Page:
Ransom of Mercy Carter

The Little Brown House on The Albany Road

So the "pot was biled" every day in the week. But the marvel and the mystery of it all — the leaping flame, the solid iron, the hissing steam! David was no philosopher — the shoemaker should stick to his last. He was no Watt, to note the tilting lid. He was no chemist, to analyze effects. He had a good appetite, engendered by healthy toil and a clear conscience. He could do ample justice to the contents of the pot, when piled upon the pewter platter, as the style on the sun dial lined with the meridian. But he never stopped — why should he — or we either for that matter — to speculate upon the daily miracle wrought by the loving fire spirit of the household. David saw Bathsheba put into the mouth of that pot cold water, and then beef, pork, cabbage, carrots, parsnips, turnips, all cold and indigestible; later he had stopped with upraised hammer, while pegging a sole, to see her swing out the crane and souse into the seething mass a bag of Indian pudding, resuming his labor when this was safely accomplished. And daily he had seen these crude materials come out smoking, luscious food, fit to "set before the king." Therefore the oven got the worst of it in the rivalry for the affections of David.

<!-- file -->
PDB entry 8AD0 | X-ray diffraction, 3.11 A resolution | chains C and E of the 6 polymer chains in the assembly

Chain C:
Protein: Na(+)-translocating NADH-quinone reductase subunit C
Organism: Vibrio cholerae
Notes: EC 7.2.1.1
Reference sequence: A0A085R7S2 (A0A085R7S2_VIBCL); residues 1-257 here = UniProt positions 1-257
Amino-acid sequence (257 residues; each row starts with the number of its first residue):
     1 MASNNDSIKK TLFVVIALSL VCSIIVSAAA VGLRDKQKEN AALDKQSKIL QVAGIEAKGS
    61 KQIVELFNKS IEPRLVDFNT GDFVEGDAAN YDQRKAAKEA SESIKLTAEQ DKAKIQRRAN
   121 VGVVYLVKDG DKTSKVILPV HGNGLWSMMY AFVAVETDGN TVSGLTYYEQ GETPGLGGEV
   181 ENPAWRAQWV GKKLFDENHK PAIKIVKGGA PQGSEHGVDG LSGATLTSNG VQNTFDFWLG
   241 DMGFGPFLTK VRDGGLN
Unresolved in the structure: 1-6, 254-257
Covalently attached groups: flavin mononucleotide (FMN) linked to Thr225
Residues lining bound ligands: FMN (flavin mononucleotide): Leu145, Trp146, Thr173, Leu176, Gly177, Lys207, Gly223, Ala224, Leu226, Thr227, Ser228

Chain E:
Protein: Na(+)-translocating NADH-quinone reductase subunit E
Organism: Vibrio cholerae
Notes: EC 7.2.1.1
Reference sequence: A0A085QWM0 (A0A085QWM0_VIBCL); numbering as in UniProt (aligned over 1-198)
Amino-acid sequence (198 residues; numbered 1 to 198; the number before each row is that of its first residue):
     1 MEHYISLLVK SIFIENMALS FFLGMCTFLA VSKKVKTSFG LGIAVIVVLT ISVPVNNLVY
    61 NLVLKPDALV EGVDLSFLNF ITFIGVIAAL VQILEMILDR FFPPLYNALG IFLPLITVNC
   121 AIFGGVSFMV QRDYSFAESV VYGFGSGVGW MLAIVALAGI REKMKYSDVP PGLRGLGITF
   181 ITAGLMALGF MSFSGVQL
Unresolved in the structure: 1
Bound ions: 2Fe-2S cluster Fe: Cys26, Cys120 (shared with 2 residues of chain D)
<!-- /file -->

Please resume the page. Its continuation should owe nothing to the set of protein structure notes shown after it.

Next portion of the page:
If the oven had thought about it, if the fireplace had thought about it, if David had thought about it, which none of them did, — they might have drawn this moral: Be faithful and useful not only one day in seven, but every day of the week.

So by the great east window, where the morning sun shone full upon him, David hammered and pegged and stitched, and pegged and stitched and hammered, to secure the understanding of his customers and bread for his wife and children; while Goodwife Bathsheba baked and brewed and ironed and carded and spun, the hum of the wheel in harmony with the sound of the hammer. From flax taken in barter for the products of David's labor, she spun and twisted the honest thread with which his seams were closed; and while her foot pressed the treadle, and her busy fingers gauged and guided the slender

God's Acre
God's Acre.

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This page was last updated on 11 Feb 2006